It was a rare attack in western Ukraine, with the east and south of the country having borne the brunt of Russian firepower.
The cities of Severodonetsk and Lysychansk, which are separated by a river, have been targeted for weeks as the last areas still under Ukrainian control in the region of Lugansk.

“The situation in Severodonetsk is extremely difficult,” said Lugansk governor Gaiday on Sunday, adding that by attacking the bridges, Russian forces wanted to cut off the city completely.

“Most likely, today or tomorrow, they will throw all reserves to capture the city and also possibly in other directions to cut and fully control the road” southwest to Bakhmut.
He said the Russians were shelling the Azot chemical plant, where about 800 civilians have taken refuge in bunkers, according to the tycoon whose company owns the facility.

However Leonid Pasechnik, leader of pro-Russian separatists in the Lugansk region, accused Ukrainian battalions of shelling Severodonetsk from the plant.


He told reporters pro-Russian forces were not pressing aggressively “because it is a chemical industry facility”, warning of the risk of “an environmental catastrophe”.
“We will achieve our goal in any case, we will liberate the industrial zone, Severodonetsk, any way. And in any case, Lysychansk will be ours.”

Moscow claims it invaded Ukraine to protect residents of eastern breakaway regions and to “demilitarise and de-Nazify” the country, a stance flatly rejected by Kyiv.

A child is on a desert street of Soledar

A child is seen standing on a deserted street in Soledar, a town in the Donetsk region, counting about 11,000 inhabitants before the war. Source: Getty / SOPA Images/SOPA Images/LightRocket via Gett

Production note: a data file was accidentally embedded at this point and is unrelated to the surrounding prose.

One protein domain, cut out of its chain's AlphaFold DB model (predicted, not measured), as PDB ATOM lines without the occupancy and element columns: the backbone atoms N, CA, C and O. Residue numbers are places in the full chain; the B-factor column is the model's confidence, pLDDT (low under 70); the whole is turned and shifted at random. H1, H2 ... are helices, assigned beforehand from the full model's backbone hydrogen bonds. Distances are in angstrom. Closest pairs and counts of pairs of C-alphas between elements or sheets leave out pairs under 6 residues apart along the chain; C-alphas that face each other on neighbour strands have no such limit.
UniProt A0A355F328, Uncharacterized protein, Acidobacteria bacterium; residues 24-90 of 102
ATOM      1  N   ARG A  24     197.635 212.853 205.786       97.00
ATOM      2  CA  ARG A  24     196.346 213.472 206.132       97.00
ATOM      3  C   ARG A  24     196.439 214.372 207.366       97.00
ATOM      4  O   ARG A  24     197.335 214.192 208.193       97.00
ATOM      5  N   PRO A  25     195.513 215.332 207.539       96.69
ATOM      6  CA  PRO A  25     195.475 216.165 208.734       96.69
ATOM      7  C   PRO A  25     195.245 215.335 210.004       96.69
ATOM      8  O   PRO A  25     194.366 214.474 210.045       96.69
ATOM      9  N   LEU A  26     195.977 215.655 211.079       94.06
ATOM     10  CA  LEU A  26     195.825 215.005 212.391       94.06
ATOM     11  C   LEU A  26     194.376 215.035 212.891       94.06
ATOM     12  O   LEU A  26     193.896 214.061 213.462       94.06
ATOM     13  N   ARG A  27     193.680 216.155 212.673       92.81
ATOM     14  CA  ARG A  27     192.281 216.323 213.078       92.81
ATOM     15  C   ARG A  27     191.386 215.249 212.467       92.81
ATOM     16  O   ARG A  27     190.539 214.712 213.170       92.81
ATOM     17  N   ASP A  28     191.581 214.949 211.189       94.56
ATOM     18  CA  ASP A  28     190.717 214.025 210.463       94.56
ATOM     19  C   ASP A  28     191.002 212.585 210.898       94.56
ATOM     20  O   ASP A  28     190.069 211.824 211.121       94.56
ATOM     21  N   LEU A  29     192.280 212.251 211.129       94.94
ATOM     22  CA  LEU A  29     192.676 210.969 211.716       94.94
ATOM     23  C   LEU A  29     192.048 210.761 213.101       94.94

Perfectly fair

Alongside the physical fighting, the war is being played out through the courts.
Pro-Moscow separatist authorities in the Donetsk region this week sentenced to death two Britons and a Moroccan for fighting with Kyiv.
The sentences sparked outrage in Western countries, but separatist Donetsk leader Denis Pushilin said Sunday he would not alter them.

“They came to Ukraine to kill civilians for money,” he told reporters in the Russian-controlled port of Mariupol, calling the punishment “perfectly fair”.


The families of Britons Aiden Aslin and Shaun Pinner say they have been living in Ukraine since 2018.
For their part, Ukrainian courts have handed three Russian soldiers long prison sentences at war crimes trials since the invasion.

In an escalating diplomatic and economic battle, the West has sought to punish Moscow with sanctions, causing major brands to leave the country, among them US fast-food chain McDonald’s.

McDonalds substitute in Moscow, Russia - 12 Jun 2022

First customers pose for a photograph after eating from the new fast-food restaurant that came as a substitute for McDonald’s on the Pushkinskaya Square in Moscow. Source: AAP / SOPA Images/Sipa USA

The restaurant that launched Mcdonald’s in Russia in 1990, heralding Moscow’s opening up after decades of Soviet rule, reopened Sunday with a new name and logo.

In Moscow’s Pushkin Square, dozens of people gathered outside the revamped venue, named “Vkusno i tochka” (“Delicious. Full Stop”), before it even opened.
“My whole family went… three times to McDonald’s for a farewell meal,” Elena, a programmer and mother-of-two, told AFP.

“Now we’re going for a reunion lunch,” she smiled.